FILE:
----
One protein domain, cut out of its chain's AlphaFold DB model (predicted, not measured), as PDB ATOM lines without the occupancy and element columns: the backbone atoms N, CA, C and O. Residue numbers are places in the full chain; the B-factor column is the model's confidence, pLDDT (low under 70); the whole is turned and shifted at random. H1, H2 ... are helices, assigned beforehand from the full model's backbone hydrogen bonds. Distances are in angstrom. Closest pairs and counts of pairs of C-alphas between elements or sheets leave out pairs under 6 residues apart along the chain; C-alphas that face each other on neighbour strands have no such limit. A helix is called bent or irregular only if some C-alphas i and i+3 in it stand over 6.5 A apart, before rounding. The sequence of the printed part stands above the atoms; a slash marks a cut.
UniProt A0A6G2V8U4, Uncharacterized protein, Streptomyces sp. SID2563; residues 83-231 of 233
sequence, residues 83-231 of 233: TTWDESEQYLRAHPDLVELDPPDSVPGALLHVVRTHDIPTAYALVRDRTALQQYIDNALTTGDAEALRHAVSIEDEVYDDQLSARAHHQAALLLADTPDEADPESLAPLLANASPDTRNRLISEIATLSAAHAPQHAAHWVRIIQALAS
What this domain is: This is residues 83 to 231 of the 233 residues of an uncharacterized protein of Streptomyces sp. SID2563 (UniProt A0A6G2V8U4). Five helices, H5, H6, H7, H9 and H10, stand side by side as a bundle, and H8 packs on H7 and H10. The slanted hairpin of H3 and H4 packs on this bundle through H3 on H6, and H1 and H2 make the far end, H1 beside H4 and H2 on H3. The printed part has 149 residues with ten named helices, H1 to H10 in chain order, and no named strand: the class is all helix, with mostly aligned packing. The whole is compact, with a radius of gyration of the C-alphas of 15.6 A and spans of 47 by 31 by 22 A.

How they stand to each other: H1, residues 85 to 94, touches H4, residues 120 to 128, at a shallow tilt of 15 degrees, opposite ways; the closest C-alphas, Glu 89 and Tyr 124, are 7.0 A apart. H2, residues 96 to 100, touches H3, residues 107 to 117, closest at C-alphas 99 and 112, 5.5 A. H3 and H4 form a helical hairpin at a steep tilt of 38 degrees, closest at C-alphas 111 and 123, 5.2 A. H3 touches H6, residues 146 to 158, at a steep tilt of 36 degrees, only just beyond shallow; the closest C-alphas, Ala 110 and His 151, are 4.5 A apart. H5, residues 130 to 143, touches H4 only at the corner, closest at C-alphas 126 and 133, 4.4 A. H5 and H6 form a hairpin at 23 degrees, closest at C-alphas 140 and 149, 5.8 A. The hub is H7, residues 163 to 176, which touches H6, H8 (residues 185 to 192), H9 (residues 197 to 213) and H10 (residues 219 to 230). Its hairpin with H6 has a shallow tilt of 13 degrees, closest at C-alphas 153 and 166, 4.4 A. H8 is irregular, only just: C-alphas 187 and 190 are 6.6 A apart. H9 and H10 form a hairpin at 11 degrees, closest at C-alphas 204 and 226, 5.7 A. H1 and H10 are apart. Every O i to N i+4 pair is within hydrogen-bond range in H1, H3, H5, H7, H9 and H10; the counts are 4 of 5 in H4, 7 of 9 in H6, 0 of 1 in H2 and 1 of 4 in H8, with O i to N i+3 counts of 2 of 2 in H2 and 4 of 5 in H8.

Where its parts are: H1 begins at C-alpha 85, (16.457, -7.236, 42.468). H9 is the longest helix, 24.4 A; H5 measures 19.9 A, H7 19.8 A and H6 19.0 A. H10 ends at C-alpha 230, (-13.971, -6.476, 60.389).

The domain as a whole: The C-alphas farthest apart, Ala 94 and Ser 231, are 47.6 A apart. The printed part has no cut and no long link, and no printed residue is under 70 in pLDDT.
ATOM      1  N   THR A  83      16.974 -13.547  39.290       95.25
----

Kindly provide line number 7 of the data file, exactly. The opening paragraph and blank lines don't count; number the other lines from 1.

ATOM      1  N   THR A  83      16.974 -13.547  39.290       95.25